Science.gov (United States)

    Puga, Cíntia C I; Beguelini, Mateus R; Negrin, Ana C; Christante, Caroline M; Morielle-Versute, Eliana; Vilamaior, Patricia S L; Taboga, Sebastião R

    2013-01-01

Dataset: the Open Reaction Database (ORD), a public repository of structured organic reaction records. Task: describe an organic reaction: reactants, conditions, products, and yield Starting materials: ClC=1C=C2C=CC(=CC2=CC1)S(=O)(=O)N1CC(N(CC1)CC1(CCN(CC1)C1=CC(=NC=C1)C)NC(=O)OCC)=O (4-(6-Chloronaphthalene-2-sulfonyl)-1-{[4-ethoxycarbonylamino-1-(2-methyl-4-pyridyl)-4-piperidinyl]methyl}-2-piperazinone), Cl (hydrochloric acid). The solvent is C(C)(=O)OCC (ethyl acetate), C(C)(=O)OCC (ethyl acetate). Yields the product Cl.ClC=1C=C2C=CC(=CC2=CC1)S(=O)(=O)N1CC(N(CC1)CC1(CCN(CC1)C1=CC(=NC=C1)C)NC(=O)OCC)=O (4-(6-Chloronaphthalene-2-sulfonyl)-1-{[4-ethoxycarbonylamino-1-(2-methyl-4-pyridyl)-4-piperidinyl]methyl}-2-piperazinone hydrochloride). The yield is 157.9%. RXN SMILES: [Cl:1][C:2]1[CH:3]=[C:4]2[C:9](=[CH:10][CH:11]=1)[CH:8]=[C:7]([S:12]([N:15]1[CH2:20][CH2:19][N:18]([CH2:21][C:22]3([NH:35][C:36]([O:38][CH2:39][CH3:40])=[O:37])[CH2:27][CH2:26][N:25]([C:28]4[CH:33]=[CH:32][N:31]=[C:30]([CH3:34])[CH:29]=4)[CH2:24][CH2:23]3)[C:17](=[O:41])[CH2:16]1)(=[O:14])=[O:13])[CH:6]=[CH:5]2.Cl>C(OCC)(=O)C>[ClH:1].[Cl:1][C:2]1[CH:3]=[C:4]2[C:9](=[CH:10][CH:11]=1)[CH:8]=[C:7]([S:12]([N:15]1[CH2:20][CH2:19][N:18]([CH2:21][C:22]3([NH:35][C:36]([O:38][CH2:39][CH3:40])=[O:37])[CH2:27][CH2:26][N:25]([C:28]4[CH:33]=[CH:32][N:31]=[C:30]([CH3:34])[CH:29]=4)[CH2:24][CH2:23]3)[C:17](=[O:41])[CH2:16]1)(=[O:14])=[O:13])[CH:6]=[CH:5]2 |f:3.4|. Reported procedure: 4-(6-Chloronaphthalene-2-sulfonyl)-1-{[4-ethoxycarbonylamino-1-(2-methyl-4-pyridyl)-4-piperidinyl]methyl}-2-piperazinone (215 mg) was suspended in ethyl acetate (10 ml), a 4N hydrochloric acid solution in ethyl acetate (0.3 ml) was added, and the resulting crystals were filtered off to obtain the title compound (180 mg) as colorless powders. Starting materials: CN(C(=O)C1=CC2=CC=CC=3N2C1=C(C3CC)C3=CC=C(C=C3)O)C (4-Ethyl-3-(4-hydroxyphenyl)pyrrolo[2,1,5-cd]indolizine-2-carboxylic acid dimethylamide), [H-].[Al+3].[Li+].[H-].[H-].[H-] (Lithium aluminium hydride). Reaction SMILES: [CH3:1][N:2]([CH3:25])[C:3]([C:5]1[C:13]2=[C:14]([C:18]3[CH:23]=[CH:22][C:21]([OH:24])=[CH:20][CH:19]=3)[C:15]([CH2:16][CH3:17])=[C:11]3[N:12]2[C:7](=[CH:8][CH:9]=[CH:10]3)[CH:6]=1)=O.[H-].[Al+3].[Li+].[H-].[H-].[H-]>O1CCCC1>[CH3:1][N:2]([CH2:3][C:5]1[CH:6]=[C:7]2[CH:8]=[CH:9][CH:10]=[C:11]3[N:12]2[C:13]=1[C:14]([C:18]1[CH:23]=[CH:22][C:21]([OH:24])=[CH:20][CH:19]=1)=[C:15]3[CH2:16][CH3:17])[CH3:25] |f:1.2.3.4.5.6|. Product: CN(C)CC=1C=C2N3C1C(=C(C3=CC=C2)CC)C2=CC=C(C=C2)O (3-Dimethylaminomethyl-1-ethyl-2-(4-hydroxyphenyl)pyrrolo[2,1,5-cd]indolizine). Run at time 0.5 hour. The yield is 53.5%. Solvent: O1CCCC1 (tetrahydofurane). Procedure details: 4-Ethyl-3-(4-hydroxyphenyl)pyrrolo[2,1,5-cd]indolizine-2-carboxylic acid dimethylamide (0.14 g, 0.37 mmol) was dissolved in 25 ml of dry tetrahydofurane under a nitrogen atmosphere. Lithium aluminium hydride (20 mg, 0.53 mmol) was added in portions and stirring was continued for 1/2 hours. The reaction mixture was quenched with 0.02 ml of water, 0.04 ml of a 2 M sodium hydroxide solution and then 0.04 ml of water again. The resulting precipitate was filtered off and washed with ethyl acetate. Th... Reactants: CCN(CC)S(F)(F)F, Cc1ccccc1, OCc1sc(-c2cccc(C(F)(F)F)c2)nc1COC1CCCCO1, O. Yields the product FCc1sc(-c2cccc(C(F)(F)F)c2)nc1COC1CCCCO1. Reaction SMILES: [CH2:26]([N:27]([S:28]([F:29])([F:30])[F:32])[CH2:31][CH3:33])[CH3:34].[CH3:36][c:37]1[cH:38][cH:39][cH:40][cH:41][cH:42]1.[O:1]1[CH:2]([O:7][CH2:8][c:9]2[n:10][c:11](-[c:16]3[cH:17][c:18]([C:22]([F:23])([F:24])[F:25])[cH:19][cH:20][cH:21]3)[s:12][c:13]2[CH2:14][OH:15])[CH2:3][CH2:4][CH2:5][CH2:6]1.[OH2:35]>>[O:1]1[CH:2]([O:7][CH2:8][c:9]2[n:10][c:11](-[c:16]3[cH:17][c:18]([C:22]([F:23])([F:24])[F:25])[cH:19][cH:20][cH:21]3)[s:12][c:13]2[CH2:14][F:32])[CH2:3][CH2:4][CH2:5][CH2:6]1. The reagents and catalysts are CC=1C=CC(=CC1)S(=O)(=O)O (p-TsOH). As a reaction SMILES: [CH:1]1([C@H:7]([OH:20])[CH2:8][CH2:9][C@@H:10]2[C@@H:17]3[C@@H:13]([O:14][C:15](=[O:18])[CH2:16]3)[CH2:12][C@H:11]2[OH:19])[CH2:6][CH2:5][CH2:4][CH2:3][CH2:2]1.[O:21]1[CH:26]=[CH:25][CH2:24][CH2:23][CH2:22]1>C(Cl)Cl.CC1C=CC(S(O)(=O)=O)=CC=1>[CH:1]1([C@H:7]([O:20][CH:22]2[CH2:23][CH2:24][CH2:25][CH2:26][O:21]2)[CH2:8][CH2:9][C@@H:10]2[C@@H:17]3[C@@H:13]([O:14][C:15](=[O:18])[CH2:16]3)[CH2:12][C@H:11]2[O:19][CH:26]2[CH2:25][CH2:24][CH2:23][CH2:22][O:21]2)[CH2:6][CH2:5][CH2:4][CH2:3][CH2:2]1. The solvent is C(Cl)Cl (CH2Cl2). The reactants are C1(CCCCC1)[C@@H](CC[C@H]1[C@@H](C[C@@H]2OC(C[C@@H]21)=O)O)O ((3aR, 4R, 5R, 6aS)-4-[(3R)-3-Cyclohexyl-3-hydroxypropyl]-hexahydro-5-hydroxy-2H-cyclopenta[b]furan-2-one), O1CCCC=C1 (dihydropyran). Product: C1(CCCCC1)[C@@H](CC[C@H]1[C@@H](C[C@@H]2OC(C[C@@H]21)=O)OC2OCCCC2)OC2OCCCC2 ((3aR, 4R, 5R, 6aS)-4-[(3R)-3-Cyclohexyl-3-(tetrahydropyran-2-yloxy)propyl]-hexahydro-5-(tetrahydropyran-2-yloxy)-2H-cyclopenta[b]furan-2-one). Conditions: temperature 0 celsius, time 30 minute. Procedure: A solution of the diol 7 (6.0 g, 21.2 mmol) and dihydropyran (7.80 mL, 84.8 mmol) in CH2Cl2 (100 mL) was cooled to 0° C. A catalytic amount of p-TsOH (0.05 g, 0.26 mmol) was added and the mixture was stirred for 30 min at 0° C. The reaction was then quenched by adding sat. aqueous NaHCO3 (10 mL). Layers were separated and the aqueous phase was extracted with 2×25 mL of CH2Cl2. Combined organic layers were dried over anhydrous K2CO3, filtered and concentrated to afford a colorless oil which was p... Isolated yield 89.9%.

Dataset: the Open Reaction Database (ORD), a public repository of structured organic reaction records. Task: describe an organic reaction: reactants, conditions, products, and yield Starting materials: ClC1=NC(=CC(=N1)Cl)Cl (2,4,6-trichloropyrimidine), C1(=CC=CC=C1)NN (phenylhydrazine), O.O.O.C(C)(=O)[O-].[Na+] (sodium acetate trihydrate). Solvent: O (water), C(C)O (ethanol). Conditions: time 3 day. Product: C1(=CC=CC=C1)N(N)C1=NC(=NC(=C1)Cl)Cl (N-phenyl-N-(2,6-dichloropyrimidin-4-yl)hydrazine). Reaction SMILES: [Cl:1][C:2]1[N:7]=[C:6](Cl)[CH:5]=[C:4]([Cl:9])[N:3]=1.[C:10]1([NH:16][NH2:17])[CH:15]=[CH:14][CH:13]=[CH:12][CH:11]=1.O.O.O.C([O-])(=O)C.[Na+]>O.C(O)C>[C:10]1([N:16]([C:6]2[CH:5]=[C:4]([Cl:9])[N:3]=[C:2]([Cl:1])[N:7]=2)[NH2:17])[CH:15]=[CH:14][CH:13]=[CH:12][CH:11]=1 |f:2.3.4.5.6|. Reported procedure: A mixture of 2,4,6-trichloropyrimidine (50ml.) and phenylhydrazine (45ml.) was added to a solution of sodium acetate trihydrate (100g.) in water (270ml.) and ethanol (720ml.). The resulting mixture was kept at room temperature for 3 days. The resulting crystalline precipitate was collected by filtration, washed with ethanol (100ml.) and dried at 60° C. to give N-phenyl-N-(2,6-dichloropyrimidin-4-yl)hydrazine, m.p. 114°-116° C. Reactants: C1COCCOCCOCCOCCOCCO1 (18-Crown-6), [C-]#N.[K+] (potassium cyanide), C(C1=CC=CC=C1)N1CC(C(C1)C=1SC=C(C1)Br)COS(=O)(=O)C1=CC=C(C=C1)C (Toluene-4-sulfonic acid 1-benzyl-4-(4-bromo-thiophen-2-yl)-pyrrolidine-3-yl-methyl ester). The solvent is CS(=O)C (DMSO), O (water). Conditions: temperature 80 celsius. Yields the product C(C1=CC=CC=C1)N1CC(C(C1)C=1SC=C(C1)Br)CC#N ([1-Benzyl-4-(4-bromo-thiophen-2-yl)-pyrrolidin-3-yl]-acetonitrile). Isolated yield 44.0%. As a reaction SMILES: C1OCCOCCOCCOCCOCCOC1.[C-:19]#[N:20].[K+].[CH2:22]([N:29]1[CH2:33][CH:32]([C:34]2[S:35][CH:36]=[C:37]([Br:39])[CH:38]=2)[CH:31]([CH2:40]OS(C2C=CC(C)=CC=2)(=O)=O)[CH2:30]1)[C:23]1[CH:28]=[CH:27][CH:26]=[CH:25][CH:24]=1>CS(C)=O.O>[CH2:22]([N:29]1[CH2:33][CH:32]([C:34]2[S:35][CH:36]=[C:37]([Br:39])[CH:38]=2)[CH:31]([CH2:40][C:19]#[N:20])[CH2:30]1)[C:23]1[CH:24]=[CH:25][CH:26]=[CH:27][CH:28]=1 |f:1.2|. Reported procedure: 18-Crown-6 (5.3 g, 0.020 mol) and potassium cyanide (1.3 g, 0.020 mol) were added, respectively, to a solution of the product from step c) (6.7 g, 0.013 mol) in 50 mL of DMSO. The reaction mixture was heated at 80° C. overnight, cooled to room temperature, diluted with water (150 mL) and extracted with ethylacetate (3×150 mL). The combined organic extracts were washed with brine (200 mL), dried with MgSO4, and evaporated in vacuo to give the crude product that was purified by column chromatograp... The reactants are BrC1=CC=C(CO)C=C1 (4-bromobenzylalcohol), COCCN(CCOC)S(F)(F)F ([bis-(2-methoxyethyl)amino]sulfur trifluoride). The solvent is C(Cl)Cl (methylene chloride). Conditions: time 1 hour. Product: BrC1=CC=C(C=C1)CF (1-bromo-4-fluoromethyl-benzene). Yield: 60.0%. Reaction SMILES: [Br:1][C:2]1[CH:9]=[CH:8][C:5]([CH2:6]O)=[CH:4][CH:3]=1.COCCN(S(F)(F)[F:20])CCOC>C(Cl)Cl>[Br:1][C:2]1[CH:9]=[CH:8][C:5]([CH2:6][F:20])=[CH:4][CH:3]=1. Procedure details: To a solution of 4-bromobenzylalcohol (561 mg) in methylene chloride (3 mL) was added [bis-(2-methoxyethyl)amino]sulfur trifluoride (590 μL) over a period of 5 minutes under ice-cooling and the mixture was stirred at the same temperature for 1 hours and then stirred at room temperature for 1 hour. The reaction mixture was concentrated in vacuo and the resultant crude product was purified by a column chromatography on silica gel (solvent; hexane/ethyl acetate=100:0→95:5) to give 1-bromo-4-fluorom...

Chiroptera, the second largest mammalian order, presents different reproductive strategies and unique reproductive features. However, there are few reports regarding male reproductive accessory glands (RAGs) in Chiroptera. Thus, the aim of the present study was to characterise the RAGs of the exclusively neotropical bat Artibeus planirostris (Chiroptera: Phyllostomidae) macroscopically, microscopically and ultrastructurally. The RAGs were composed of a prostatic complex with two regions (ventral and dorsal) and paraurethral and bulbourethral glands, but no seminal vesicles. The ventral region had an undefined epithelium, with secretory and basal cells, and its secretions were periodic acid-Schiff (PAS) positive. The dorsal region received both deferens ducts, had a columnar pseudostratified epithelium with secretory and basal cells. There were two types of secretions from the dorsal region: one that was basophilic and another that was mixed PAS positive and PAS negative. The paraurethral glands were dispersed in the connective tissue of the urethra, whereas the bulbourethral glands were located in the penile root. Histological and ultrastructural data confirmed the prostatic nature of the ventral and dorsal regions and the holocrine nature of the ventral region, with the latter finding never having been described previously for the prostate gland. Our findings demonstrate the wide discrepancy of RAGs between A. planirostris and other mammals in terms of their composition, structure and morphology.